A diet rich in polyphenols significantly improved glucose metabolism in individuals at high risk for diabetes and cardiovascular disease.
Lead investigator Dr. Lutgardo Bozzetto (University of Naples Federico II, Italy), who presented the results at the European Atherosclerosis Society 2014 Congress (EAS 2014), said that the foods selected for polyphenol content come from a variety of sources and the diet is one that patients found relatively easy to maintain.
"It's a diet that is realistic for these high-risk patients," she noted.
The study of polyphenols has been popular for some time now, with study after study touting the benefits of coffee, green tea, or dark chocolate. The compound, which occurs naturally in certain foods, has been suggested to lower cardiovascular risk factors, lower the risk of diabetes, prevent certain cancers, and even positively affect the brain. Bozzetto noted that observational studies and animal models have shown that diets rich in polyphenols might work in one way by improving glucose metabolism.
In the present study, they randomized 45 patients to one of four diets: a standard control diet that was low in omega-3 fatty acids and polyphenols, a diet rich in omega-3 fatty acids, a diet rich in polyphenols, and a diet that included omega-3 fatty acids and polyphenols. All patients were overweight or obese, with a body-mass index >30.
Although individuals lost more weight on the eight-week omega-3-fatty-acid–enriched diet, there were significantly greater improvements in plasma glucose and plasma insulin levels with the polyphenol-enriched diet during an oral glucose tolerance test. The improvement in glucose metabolism was observed only in those who consumed the polyphenol-enriched diet. As the investigators noted, the polyphenol content of the polyphenol-enriched diet was slightly higher than that of the diet that included polyphenols and omega-3 fatty acids.
The investigators also observed improved beta-cell function among those eating the diet rich in polyphenols, while glucose absorption was improved in both groups of individuals who received polyphenols as part of their diet.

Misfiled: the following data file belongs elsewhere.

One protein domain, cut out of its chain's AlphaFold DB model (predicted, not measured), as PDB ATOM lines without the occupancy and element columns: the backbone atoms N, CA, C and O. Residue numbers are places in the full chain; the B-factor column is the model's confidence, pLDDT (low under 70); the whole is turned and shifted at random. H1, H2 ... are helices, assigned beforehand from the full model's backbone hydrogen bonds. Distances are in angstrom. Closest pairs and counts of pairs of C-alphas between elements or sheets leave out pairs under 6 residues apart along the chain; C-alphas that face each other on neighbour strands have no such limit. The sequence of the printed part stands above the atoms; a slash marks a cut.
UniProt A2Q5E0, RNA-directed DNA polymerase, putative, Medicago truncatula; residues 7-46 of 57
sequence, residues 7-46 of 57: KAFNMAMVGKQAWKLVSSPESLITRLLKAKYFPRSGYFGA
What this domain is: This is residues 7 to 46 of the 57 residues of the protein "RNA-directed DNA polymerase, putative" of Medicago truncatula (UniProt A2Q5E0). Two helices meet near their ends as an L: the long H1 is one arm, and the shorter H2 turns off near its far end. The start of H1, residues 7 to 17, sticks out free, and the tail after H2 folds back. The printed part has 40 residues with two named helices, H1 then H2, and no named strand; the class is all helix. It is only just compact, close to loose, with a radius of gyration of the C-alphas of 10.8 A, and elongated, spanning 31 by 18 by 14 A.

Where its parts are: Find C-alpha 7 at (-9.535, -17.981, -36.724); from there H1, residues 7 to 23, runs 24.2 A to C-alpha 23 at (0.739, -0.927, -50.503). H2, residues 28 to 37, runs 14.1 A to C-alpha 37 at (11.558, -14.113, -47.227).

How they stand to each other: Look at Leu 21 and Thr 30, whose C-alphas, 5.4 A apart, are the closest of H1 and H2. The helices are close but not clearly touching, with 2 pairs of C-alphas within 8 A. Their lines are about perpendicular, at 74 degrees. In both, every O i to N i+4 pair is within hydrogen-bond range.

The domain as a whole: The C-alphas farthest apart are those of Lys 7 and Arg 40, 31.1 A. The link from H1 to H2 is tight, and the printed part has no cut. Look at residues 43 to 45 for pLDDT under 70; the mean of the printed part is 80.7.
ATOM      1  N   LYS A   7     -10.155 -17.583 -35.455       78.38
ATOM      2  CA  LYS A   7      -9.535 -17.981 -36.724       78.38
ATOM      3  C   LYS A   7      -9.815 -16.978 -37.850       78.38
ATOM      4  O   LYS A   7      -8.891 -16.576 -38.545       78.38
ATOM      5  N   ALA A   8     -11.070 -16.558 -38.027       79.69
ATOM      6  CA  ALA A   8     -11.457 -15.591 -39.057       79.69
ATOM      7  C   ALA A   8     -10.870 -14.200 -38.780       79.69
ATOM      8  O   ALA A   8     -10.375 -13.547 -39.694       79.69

Bozzetto said this particular mechanism of action with polyphenols is similar to drugs used in the treatment of diabetes. However, rather than wait until the patient is diagnosed with the metabolic disease, a diet rich in polyphenols could be used as a preventive strategy. She noted, however, that the present study is small and of short duration. Larger trials with longer follow-up will be needed to validate these findings, she said.
A second study presented during the session looked at the effects of a grape seed and olive extract on vascular function. The extract, which includes polyphenols from the olive and catechins and proanthocyanidins from the grape seed, was tested in 72 healthy men and women. The catechins and proanthocyanidins are known to have antioxidative, antihypertensive, and anti-inflammatory effects, said lead investigator Dr Masaru Kominami (Suntory Institute for Health Care Science, Osaka, Japan).
After four weeks, the olive/grape-seed extract increased flow-mediated dilation (FMD) by 0.52% in the treatment arm, while FMD declined 0.09% in the control arm. The researchers also saw improved measures of antioxidation and a slight reduction in C-reactive-protein levels.
Dr Gabrielle Riccardi (University of Naples Federico II), who commented on the study when it was presented at EAS 2014, said the findings are similar to what is achieved with a Mediterranean-style diet, but because investigators did not analyze the grape seed and olive extracts separately, there is no way to tell which compound is providing the benefit.